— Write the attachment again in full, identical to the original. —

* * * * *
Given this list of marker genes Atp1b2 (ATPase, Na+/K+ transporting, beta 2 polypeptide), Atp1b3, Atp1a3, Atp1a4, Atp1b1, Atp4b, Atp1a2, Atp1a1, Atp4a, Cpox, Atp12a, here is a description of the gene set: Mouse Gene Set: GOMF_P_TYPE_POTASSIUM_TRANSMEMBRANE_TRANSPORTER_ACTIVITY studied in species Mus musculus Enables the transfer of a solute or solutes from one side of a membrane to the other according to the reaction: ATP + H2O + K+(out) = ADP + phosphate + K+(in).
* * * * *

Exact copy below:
Given this list of marker genes Atp1b2 (ATPase, Na+/K+ transporting, beta 2 polypeptide), Atp1b3, Atp1a3, Atp1a4, Atp1b1, Atp4b, Atp1a2, Atp1a1, Atp4a, Cpox, Atp12a, here is a description of the gene set: Mouse Gene Set: GOMF_P_TYPE_POTASSIUM_TRANSMEMBRANE_TRANSPORTER_ACTIVITY studied in species Mus musculus Enables the transfer of a solute or solutes from one side of a membrane to the other according to the reaction: ATP + H2O + K+(out) = ADP + phosphate + K+(in).